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Lula celebrates its crafty ways at annual festival
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Laura Nelson looks at baseball and football cards with her 10-year-old son Sean at Tony Strange’s booth Saturday at Lula’s fall festival downtown. Strange is an independent salesman who has a variety of collectable items including cards and Hot Wheels cars. - photo by Erin O. Smith

This year’s theme for Lula’s fall festival was “Arts, Crafts and Pottery,” and most vendors had one of those aspects to offer.

The Lula Belton Historical Society set up an area where volunteers could help paint a portrait of a train for free. There were also two face painting booths and numerous artists selling their works, including pottery.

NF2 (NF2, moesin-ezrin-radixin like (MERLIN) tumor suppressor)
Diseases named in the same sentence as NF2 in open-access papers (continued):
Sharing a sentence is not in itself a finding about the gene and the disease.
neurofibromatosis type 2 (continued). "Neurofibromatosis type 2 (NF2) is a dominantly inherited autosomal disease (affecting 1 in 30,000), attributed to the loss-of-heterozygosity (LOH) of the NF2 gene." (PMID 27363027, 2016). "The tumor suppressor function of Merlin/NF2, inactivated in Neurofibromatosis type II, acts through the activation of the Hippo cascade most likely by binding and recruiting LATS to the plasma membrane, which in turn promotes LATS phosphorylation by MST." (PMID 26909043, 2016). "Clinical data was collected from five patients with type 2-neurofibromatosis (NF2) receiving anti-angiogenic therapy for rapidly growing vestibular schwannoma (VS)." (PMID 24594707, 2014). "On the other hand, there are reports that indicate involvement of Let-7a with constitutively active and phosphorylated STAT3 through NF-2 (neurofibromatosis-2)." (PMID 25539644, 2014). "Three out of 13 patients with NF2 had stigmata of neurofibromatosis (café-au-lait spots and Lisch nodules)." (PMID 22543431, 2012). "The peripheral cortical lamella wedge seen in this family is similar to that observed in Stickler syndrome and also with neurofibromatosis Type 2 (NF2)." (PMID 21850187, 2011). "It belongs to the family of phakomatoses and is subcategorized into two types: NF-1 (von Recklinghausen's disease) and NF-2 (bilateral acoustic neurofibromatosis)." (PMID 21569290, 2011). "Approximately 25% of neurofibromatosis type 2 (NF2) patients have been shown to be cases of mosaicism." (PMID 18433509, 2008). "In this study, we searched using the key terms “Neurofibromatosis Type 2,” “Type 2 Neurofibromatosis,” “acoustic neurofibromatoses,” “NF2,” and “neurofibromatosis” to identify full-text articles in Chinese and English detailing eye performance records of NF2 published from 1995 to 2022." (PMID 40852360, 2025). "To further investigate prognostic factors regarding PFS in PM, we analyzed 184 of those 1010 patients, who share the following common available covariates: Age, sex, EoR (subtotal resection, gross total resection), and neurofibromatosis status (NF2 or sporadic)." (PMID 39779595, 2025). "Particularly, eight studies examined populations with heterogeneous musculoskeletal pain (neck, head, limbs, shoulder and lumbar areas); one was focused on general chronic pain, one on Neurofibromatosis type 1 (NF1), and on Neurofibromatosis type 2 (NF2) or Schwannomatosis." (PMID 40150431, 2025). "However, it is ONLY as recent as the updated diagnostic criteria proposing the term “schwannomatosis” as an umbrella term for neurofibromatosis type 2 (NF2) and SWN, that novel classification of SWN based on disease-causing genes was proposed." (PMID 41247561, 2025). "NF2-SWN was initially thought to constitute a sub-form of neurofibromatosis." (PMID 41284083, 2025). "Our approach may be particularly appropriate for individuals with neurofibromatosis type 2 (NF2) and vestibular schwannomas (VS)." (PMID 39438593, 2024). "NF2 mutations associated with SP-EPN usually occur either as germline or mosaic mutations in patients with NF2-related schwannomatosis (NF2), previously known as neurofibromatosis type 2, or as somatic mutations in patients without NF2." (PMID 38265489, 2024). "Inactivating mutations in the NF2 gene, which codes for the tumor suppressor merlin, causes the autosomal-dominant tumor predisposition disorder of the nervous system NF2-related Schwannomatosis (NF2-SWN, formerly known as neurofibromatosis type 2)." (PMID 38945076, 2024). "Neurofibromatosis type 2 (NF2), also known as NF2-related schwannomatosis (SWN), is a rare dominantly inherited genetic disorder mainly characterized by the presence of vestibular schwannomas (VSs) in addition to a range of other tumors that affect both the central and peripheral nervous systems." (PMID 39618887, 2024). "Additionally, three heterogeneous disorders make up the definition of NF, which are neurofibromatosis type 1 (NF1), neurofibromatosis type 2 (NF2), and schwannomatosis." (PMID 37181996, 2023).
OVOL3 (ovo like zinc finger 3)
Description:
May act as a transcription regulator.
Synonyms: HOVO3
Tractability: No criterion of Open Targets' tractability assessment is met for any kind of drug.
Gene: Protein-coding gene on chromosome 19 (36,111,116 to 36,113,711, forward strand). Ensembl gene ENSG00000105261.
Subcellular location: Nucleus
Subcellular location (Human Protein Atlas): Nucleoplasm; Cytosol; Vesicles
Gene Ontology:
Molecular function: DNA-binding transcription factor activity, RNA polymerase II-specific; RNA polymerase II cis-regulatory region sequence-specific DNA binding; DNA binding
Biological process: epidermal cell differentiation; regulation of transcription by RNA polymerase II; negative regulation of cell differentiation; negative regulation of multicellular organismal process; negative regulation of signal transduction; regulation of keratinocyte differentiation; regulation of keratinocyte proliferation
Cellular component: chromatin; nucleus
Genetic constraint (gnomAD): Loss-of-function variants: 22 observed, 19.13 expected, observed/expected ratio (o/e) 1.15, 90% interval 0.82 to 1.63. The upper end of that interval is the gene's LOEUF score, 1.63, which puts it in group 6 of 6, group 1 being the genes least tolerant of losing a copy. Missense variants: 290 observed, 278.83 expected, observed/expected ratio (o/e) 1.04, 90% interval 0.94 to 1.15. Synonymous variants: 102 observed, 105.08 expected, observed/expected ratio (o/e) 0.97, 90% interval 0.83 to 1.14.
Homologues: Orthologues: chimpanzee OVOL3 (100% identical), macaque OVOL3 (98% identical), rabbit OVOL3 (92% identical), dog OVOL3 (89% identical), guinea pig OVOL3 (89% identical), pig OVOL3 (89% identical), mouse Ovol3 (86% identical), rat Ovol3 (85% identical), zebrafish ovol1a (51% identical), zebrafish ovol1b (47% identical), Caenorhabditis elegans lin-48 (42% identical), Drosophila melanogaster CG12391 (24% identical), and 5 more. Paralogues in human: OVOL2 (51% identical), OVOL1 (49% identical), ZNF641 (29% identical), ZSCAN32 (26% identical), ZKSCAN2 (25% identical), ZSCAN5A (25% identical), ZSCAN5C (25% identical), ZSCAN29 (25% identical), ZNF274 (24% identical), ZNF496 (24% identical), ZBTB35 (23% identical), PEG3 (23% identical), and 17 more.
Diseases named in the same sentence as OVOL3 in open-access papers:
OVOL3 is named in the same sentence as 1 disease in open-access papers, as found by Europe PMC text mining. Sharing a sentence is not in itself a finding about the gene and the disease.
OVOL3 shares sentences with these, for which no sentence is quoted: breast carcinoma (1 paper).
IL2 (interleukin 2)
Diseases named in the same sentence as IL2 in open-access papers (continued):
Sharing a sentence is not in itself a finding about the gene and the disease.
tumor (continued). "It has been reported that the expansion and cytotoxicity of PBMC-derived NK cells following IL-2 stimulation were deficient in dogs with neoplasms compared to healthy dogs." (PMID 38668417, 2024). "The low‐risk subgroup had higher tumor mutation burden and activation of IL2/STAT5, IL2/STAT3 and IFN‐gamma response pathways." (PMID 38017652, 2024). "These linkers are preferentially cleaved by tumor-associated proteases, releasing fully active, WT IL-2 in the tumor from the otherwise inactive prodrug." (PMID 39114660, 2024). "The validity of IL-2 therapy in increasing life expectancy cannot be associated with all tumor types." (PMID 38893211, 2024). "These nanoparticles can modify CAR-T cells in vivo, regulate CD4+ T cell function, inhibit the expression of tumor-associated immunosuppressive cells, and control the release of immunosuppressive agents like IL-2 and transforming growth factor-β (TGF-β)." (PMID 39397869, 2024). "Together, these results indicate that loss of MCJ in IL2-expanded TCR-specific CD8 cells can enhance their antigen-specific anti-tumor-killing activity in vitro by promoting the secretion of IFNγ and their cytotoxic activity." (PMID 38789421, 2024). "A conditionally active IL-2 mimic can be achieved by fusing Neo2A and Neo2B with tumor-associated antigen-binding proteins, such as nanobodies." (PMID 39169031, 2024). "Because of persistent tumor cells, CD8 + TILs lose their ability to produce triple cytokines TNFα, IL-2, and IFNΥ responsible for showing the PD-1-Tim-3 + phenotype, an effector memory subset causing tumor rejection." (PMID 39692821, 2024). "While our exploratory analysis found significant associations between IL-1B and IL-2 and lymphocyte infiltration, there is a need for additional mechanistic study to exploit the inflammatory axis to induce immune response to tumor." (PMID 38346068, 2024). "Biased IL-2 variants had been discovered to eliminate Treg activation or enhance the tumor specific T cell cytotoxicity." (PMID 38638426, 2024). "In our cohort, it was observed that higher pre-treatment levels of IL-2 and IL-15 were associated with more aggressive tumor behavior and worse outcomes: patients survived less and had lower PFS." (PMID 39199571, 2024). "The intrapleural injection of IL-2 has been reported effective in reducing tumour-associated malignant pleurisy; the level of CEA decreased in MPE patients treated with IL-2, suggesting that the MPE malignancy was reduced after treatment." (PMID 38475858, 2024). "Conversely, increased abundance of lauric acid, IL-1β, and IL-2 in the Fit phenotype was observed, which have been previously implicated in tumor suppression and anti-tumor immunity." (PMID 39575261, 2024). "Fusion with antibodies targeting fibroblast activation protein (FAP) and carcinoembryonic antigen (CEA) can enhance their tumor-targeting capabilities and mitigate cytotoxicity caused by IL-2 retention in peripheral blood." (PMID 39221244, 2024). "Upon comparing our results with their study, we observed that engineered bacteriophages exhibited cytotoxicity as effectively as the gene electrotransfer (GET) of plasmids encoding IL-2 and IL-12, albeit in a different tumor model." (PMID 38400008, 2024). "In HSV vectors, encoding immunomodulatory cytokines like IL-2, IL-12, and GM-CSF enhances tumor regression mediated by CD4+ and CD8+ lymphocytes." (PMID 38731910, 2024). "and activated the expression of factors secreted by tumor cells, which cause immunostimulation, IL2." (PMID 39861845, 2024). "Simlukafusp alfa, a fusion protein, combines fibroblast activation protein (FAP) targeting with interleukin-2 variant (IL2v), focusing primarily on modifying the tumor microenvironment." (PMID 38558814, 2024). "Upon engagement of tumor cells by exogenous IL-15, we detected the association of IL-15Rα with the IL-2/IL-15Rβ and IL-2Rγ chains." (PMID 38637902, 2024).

Katie Grimes came out to the festival with her 2-year-old daughter, Gabby.

“We are having a great time at the festival,” Grimes said.

Gabby had insisted on riding Wayne’s Train, which was offering rides to festivalgoers.

“She said she has to ride it,” said Grimes of Loganville, who drove about an hour to visit the festival.

McKenzie Andrews and Staci Garrison didn’t have to drive far at all. Both women live in Lula and were attending their hometown festival.

Jaemor Farms also was on hand selling fall produce like pumpkins, apples, okra, beans, tomatoes and various pastries and bakery items.

“They are all homegrown,” said Lilly Lord, who has worked for the farm since age 12. She and her husband Jesse Lord were selling goods at a festival for the first time.

The festival had a lineup of bands playing at the downtown area’s amphitheater. Some performers included Titus Moss & Heaven’s Rhythm, Stanley Pierce and 11-year-old Mackenzee McDougald.

The festival also had plenty of food options, ranging from authentic Filipino lumpia to a tasting of what At The Tracks restaurant has to offer.

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